Encouraged by his friend John Muir, President Theodore Roosevelt designated the Tongass a national forest in 1907. An enchanted world of glaciers, fjords and colossal stands of spruce and hemlock, today the 17 million-acre area is the world’s largest intact temperate rainforest, covering 80 percent of the Alaskan Panhandle — known colloquially as “Southeast.” Referred to by Forest Service rangers as the “crown jewel,” the Tongass provides habitat for some of America’s most iconic creatures: bald eagles, salmon, wolves. Baranof Island, where I live with my wife and two daughters, is home to 1,500 brown bears — about 1 for every 6 people in town.
Four years after I took a leave from college to work in the Alaska fisheries, President Bill Clinton created the 2001 Roadless Area Conservation Rule, prohibiting the building of most roads in national forests. The government held more than 600 public hearings and collected 1.6 million comments, the overwhelming majority of which were in support of protecting more than 58 million acres of land across the country — including 9.6 million acres of forest in the Tongass.
But late last February, Air Force One stopped on the way home from Vietnam, and President Trump met with Alaska Gov. Mike Dunleavy, a Republican. “Mike, any time you have a problem, you call me,” Trump announced.
Dunleavy did just that, following up with a letter requesting that the Tongass be fully exempted from the Roadless Rule to “save what’s left” of the timber industry. Agriculture Secretary Sonny Perdue was supposed to suggest a partial exemption from the rule in July, but Alaska Sen. Lisa Murkowski (R) signaled in a recent radio interview that her expectation was for Trump to push for a full repeal of the federal law, allowing roads to be built through the forest. In an Aug. 23 call with Sen. Dan Sullivan (R-Alaska) and Dunleavy, Trump promised as much, telling the governor that his logging request was “moving along.”
As so many of the folks commenting last fall to the Forest Service pointed out, Southeast Alaska’s economy cannot afford this return to the timber bonanza days. While logging once thrived here, the largest mill in Southeast today employs just a few dozen people. Meanwhile, the tourist industry creates 10,000 jobs, adding more than $1 billion a year to our economy, while fishing brings in another $1 billion.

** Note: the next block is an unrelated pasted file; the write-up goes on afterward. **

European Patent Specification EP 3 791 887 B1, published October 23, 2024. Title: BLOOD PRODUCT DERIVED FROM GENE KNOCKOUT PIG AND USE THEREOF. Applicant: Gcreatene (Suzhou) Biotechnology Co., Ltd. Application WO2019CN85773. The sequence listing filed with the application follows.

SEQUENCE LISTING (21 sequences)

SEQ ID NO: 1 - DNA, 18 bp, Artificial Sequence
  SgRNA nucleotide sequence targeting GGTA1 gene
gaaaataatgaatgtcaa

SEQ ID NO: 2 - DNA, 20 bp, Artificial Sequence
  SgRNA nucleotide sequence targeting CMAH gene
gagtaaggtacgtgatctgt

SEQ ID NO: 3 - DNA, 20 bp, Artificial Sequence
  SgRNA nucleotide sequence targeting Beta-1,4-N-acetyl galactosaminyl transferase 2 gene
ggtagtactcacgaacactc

As an Alaska presenter on Princess Cruises for the past three years, I can hear the collective intake of breath as we sail along the Inside Passage through a gauntlet of clearcuts. People come here from around the world to see ancient, pristine forests — not moonscapes. And our salmon need old-growth forests to spawn.
On top of it all, timber harvest is notoriously costly for the federal government — something the president should be paying attention to, considering the ballooning deficit. Since 1982, it’s been estimated that the Forest Service has lost more than $1 billion in Tongass timber sales. The federal government heavily subsidizes timber harvests, costing taxpayers some $20 million annually between 2008 and 2017.
Known in the 1990s as “the forest that sells trees for the price of a Big Mac,” today the Tongass deserves better. Retaining more atmospheric carbon than any other forest in the United States, public or private, the spruce, hemlock and cedar that Trump will expose to logging work as the first line of climate change defense, scrubbing carbon from the air and giving back an oxygen so pure that people arrive on our island to take what has come to be known as “forest baths.”
Here, dwarf pines draped in thelichen known as old man’s beard dot muskeg bogs. Red cedars gripping karst spice the forest air. Towering primeval stands of hemlock and spruce are so high, they hurt your neck to look at.
I don’t want to pass on a field of clearcuts to my daughters. Nor should they have to inherit a forest bored through by logging roads, with uniform, sterile secondary growth taking the place of behemoths that took root before the Renaissance.
As Trump might say, we have the biggest trees, the best trees — people come from around the world to see our trees! As our planet warms and the Amazon burns, we need the Tongass. Not only for our livelihoods or our legacy — but to breathe.